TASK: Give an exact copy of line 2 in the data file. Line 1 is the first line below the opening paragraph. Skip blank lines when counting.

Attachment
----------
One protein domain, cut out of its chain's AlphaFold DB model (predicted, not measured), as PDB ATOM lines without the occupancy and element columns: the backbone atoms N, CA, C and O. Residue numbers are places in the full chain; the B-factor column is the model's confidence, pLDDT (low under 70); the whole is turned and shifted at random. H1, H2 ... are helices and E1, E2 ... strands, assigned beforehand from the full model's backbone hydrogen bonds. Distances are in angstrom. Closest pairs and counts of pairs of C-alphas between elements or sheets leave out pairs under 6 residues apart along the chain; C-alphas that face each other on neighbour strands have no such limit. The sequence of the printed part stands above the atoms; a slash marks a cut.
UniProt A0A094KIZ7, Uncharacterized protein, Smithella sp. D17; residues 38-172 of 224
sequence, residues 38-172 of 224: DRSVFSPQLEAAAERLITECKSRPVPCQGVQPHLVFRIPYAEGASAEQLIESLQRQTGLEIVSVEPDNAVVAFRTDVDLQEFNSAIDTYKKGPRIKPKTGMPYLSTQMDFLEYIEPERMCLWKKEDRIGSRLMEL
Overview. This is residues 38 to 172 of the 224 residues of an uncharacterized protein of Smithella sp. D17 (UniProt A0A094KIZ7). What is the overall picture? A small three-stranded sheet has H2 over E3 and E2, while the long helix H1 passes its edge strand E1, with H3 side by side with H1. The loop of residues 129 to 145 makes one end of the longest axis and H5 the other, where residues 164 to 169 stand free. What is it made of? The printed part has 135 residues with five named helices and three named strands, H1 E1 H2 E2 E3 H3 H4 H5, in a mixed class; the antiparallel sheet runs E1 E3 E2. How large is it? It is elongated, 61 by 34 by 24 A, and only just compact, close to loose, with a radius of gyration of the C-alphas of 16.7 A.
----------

sequence, residues 38-172 of 224: DRSVFSPQLEAAAERLITECKSRPVPCQGVQPHLVFRIPYAEGASAEQLIESLQRQTGLEIVSVEPDNAVVAFRTDVDLQEFNSAIDTYKKGPRIKPKTGMPYLSTQMDFLEYIEPERMCLWKKEDRIGSRLMEL